|Researchers:||Rainer Haselmann, Lara Milione, Tobias Tröger|
|Category:||Law and Finance|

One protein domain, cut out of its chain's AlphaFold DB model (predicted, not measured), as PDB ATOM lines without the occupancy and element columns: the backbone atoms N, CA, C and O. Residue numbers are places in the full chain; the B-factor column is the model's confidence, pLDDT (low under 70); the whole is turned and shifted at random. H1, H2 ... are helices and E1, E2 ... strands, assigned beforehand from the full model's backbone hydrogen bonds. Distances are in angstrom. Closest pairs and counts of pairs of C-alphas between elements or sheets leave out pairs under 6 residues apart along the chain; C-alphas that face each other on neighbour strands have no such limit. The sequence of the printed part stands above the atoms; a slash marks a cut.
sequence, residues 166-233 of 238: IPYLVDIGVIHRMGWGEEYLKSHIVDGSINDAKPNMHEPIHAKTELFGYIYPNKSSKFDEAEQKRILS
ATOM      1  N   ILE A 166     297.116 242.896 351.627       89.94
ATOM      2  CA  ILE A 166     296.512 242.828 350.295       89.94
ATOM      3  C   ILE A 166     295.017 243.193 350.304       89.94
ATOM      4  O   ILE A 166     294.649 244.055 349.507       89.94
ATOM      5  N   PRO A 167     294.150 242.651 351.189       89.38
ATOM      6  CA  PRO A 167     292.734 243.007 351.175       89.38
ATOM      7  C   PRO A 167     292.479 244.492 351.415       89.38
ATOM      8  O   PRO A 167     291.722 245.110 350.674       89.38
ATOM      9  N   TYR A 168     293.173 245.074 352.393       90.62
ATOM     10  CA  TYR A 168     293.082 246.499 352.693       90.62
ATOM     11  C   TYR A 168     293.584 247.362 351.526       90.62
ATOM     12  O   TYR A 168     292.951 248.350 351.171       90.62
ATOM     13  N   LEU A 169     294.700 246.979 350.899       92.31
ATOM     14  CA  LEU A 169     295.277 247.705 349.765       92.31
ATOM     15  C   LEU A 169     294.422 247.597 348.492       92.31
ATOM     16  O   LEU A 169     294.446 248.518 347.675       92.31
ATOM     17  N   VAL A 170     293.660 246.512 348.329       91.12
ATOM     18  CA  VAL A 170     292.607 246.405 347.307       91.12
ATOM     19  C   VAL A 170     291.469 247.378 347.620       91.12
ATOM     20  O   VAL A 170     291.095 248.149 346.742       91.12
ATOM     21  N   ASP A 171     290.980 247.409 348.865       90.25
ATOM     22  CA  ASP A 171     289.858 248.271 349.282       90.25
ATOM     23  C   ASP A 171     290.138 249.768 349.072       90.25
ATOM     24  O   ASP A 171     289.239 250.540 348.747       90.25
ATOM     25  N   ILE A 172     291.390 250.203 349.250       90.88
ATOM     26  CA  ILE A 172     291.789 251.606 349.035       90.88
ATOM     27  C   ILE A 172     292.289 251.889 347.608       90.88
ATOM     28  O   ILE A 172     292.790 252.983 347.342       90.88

As a reaction to the financial crisis of 2007/2008 many jurisdictions passed legislation that prohibits retail and commercial banks to conduct certain business activities or mandates their transfer to separate enties. Universal banks have fiercely criticized these initiatives and pointed to a hike in operative costs that is not compensated by an increased resilience of the financial system. Despite a common starting point, the proposals differ quite significantly in detail (e.g. ban on proprietary trading under Volcker rule, ring fencing in accordance with Vickers report, mandatory separation in accordance with Liikanen report). In a first (comparative law) step, this project seeks to delineate the relevant differences between key jurisdictions (U.S., U.K., Germany, and E.U.). In a second (finance) sept, it tries to gauge the social welfare implications of each initiative by using an event-study methodology that looks at share-price reactions on the carefully selected announcement date of the relevant proposals. The intuition is that shareholders in banks who would inevitably suffer losses in a systemic crisis should welcome a net-gain in financial stability but penalize a (perceived) hike in operating costs without overshooting benefit.